Whether you’re a copywriter or an account manager. An MD or an intern. You’ll probably find something similar in your briefs. The little box that says something like:
What is the single most important thing we have to say?
The answer is usually short. A sentence, maybe two.
It’s where creatives get their ideas and how clients measure the work.
Because this Cadbury’s ad might not have made sense on paper, but everyone gets how effortlessly enjoyable eating their chocolate must be.
This Sony Bravia ad might have been a bureaucratic nightmare, but you can imagine the visual experience you’ll get from their TVs.
And this Apple ad might have used actual skinheads, but you can’t help but think maybe a computer is an antidote to dystopia.
Because the ad works as long as the audience gets the message.
So, while this John West ad might be a little silly, you get that they’ll go to great lengths for good salmon.
This Honda ad might have taken ages to pull off, but you can’t miss how well the components of their cars work together.
And this Levi’s ad might be a bit steamy, but you come away knowing that a pair of Levi’s jeans is all you need.
The audience gets the message because the message is clear.
So, these ads might make John Smith’s seem a little rough around the edges, but that’s what they want from their customers, too.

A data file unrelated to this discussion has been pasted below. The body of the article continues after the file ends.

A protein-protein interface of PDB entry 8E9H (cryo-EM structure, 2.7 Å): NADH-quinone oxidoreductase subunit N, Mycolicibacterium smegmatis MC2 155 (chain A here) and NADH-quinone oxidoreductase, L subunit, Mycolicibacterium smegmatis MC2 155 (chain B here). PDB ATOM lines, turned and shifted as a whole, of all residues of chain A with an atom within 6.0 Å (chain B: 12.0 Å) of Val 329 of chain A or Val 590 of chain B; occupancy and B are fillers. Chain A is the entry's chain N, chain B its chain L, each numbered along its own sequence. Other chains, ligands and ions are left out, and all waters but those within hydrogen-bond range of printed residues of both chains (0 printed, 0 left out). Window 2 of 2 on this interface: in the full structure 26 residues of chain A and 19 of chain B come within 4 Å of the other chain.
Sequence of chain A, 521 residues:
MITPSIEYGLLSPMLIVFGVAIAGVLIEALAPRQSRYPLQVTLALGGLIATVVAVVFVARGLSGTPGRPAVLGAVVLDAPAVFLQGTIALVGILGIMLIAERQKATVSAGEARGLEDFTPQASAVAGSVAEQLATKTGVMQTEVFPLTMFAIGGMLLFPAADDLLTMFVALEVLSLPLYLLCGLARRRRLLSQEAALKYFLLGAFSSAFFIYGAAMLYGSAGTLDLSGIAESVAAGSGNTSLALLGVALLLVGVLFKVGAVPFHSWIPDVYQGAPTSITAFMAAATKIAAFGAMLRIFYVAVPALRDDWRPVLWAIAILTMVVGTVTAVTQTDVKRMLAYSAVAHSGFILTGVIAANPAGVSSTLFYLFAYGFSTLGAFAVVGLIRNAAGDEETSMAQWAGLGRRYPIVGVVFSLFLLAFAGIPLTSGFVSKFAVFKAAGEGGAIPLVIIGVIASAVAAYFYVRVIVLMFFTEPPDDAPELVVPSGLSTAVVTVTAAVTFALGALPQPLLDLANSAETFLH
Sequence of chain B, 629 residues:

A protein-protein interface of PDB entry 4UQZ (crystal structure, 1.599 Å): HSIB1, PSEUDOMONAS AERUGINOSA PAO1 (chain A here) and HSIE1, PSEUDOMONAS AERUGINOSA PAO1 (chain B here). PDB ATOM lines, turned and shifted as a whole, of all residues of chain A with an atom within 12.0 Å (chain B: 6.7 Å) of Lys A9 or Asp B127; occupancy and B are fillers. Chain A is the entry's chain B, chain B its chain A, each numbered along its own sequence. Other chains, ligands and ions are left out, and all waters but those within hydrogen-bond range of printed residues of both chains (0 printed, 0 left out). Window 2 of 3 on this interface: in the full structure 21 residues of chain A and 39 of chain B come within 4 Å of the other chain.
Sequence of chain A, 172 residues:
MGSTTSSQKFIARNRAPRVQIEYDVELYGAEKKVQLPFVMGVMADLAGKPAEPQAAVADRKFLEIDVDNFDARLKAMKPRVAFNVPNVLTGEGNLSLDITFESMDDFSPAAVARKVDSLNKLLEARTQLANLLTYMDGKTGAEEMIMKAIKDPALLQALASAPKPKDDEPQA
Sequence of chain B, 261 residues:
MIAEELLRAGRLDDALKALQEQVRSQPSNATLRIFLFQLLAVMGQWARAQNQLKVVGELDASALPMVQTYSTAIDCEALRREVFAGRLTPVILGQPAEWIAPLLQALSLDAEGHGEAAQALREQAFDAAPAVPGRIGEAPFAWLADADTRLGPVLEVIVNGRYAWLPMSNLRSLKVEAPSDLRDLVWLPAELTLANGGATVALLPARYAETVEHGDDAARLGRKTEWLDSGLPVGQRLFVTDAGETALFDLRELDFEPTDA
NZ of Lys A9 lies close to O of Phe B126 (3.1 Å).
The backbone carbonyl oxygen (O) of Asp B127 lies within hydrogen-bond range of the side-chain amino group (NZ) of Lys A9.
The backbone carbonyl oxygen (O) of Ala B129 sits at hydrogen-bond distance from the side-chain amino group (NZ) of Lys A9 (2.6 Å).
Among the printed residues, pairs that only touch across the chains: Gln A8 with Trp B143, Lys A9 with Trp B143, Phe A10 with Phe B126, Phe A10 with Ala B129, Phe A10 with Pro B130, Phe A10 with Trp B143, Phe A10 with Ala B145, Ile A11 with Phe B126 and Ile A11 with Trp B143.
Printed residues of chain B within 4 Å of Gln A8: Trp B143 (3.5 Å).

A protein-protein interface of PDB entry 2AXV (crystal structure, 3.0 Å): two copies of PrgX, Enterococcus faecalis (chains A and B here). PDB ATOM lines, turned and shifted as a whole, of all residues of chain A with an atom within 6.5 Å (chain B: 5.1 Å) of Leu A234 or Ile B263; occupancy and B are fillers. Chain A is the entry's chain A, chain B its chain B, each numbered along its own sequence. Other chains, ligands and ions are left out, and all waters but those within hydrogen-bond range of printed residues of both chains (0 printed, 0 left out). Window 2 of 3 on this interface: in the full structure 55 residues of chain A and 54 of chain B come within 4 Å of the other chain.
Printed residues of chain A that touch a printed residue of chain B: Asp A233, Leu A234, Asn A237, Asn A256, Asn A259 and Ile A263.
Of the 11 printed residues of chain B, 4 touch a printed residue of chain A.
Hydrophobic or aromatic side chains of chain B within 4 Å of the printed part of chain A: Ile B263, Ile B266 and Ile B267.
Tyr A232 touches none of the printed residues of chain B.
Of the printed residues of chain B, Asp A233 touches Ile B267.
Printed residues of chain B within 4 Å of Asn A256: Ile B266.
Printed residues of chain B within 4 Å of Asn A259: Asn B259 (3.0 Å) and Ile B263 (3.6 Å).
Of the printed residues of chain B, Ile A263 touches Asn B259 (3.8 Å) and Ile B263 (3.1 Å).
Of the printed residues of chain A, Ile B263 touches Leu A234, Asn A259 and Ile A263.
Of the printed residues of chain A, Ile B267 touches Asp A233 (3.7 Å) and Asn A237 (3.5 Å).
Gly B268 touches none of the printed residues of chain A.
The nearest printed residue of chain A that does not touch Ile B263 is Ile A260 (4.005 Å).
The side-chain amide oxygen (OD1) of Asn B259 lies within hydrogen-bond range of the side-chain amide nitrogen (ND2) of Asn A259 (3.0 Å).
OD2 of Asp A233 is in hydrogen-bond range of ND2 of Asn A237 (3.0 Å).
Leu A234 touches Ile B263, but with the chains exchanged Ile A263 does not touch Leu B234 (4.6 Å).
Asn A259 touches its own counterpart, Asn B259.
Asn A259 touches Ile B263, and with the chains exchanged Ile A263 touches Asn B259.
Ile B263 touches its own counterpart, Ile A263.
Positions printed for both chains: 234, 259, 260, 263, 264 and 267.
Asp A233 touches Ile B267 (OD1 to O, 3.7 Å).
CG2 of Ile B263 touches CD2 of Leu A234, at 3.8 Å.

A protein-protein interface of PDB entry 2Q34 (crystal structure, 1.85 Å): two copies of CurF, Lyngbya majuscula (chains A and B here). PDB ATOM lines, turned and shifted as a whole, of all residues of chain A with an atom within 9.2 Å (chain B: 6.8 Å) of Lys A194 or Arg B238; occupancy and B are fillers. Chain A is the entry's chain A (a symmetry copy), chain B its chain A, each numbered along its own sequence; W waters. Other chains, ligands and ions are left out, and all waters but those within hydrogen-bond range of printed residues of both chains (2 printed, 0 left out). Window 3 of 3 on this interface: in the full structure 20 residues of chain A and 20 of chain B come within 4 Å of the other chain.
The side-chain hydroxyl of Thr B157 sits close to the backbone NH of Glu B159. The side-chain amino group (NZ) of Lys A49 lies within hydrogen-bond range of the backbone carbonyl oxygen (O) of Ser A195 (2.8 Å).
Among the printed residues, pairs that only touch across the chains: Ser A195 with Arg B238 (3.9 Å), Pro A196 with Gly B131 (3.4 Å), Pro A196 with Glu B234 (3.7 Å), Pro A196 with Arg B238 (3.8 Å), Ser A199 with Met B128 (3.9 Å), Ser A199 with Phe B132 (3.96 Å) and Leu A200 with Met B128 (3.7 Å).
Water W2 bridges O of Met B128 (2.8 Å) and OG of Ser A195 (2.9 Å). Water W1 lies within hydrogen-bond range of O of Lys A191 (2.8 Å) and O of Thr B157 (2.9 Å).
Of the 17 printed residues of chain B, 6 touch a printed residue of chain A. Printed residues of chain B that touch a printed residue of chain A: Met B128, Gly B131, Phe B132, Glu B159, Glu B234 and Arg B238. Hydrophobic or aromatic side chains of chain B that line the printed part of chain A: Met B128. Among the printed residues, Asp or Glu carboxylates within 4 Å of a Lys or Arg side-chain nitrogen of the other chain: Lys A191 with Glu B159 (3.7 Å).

And the message behind this Cravendale ad might be almost identical to the John West one, but at least they filled in the little box in the briefing document.
And these ads for Aldi also advertise their competition, but you know that the only difference is the price.
The message is clear because the client knows what they want to say.
In some famous instances, clients turned their noses up at these ideas. They were too different or too lateral or too, dare I say it, “creative”. But when you weigh them against the brief, there’s no denying these ads do what they’re supposed to – say what the client wants to say.
At TMW Business, where I work, we’re pretty good at finding out what our clients want to say. Then coming up with the best, simplest, most creative way of saying it. From that little box that’s in the brief to the work that ends up on paper or a screen.
Want to talk about briefs and how to fill them? Send me an email at firstname.lastname@example.org. I like coming at things from creative angles and don’t mind receiving constructive feedback.
Author: Tom Rippon
Photography: Photo by Erik Mclean on Unsplash
Originally posted on LinkedIn here